William Smith to Abigail Adams
Boston 1st. Octr. 1778
I have received your Letter, respecting the Bill for £50.1 The way that you propose is as agreable to us as any. The Credit of the Bill no one can dispute. It will be proper to have the Bill drawn in the proper form. I have inclos’d 4 Bills of the same Tenor and Date for the £50 which you have only to sign. You mention some Bills that will become due in November if you have not engag’d them We shou’d be glad to have them and what other Bills you may receive.
PS 3rd.  We have left a Blank in the Bills for the Place where Mr. Adams resides, as also for the manner in which you may choose to subscribe, both which, you will let us know, that it may be filld up, by the same hand, or draw other setts, yourself if you should Incline, in which the Inclosed may be some guide. If you should choose the time of payment, twenty or thirty days after sight we have no Objection, & are Madam, with great Respect & Esteem Yr. Most Obedt. Hume. Servts.,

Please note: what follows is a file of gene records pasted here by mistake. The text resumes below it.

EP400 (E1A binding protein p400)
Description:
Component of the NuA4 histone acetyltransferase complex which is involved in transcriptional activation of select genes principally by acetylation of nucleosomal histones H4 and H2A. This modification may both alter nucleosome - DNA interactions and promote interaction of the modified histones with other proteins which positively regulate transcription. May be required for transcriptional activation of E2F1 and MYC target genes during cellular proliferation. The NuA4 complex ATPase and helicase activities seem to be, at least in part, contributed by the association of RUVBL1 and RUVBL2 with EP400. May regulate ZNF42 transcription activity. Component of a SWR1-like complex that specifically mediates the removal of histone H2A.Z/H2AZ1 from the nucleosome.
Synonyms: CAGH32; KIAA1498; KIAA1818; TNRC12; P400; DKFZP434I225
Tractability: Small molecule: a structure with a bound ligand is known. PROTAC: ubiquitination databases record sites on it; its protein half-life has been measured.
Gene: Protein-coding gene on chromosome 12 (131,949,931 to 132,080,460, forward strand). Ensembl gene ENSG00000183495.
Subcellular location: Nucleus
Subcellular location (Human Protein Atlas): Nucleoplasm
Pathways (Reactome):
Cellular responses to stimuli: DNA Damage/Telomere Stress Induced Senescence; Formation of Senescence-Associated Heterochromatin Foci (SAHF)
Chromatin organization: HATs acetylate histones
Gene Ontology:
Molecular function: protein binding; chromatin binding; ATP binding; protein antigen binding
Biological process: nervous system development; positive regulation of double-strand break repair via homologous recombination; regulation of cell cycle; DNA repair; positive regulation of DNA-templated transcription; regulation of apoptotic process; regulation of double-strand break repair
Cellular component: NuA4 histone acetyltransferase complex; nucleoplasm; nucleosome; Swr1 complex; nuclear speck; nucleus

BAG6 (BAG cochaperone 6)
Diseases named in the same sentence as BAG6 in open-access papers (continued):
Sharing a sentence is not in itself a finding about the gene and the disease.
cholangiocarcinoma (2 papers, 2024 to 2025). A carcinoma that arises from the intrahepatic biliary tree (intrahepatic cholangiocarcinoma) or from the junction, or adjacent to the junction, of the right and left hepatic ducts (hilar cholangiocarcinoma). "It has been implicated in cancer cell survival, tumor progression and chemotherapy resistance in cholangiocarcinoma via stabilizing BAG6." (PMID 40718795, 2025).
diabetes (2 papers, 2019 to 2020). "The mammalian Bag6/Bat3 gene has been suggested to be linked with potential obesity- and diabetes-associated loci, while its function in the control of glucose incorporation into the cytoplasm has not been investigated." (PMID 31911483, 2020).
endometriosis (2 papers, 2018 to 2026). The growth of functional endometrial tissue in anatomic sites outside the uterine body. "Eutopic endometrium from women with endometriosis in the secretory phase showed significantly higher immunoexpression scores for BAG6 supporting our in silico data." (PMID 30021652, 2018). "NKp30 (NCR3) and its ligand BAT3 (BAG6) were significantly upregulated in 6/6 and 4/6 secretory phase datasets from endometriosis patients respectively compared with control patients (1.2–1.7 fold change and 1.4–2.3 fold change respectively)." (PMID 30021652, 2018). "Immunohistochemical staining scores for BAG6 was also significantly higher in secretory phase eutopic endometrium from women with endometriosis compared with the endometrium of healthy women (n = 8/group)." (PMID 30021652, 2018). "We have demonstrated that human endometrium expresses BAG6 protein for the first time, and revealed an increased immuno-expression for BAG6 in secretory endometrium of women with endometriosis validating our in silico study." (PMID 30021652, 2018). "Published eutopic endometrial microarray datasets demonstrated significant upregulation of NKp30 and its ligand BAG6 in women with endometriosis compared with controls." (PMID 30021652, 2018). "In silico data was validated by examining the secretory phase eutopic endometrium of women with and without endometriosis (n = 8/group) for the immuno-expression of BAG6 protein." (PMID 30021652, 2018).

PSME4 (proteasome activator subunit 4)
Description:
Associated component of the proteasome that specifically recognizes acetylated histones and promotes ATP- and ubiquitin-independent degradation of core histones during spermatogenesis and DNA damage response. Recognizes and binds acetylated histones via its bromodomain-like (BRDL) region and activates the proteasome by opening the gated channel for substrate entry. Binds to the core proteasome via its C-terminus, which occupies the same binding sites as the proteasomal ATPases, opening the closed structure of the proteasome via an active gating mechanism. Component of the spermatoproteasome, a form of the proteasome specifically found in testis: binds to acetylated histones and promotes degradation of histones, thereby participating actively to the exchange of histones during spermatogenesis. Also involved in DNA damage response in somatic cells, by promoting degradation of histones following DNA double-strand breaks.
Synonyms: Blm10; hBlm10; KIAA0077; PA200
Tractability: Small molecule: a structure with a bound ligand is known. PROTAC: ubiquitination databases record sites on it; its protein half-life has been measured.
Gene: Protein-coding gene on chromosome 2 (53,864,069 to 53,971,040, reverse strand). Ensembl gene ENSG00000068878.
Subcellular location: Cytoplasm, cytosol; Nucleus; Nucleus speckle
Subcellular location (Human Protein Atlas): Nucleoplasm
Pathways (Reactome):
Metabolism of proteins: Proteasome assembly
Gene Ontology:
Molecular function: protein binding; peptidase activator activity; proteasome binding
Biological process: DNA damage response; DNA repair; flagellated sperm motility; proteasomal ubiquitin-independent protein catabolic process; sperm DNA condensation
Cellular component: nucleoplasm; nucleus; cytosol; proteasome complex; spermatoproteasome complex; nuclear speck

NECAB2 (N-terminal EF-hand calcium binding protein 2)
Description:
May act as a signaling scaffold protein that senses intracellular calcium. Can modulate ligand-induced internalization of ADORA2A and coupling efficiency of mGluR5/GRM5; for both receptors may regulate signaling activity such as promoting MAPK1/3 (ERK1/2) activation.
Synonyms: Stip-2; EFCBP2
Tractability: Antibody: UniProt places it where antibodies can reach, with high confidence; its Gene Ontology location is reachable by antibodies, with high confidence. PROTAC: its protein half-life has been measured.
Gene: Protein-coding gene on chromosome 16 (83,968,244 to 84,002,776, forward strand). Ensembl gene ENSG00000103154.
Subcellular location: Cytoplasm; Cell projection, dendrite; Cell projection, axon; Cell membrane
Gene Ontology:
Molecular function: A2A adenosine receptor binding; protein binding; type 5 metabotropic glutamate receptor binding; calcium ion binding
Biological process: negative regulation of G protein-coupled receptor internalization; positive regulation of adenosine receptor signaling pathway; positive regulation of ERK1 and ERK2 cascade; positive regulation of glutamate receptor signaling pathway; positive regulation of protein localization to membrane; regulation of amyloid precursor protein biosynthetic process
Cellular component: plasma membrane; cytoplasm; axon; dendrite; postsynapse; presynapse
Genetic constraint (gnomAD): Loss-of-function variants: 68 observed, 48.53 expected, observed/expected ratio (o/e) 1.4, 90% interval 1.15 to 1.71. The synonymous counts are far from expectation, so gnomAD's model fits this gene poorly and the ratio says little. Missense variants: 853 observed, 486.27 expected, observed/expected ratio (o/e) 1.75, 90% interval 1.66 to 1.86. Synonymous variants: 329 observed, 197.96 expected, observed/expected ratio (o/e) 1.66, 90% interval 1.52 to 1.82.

Codman & Smith2
Should be obliged by their Return as soon as Convenient, as intend writing by the Counts Express.
RC (Adams Papers). Postscripts are in an unidentified hand, possibly that of John Codman Jr.; see note 2. Enclosures not found.
2. This was a mercantile partnership that lasted some years between AA’s cousin William Smith and John Codman Jr. (1755–1803). Codman had been “brought up to business in the counting house of Isaac Smith in Boston” and later formed a partnership with his brother Richard (Cora C. Wolcott, The Codmans of Charlestown and Boston, Brookline, 1930, p. 13–14).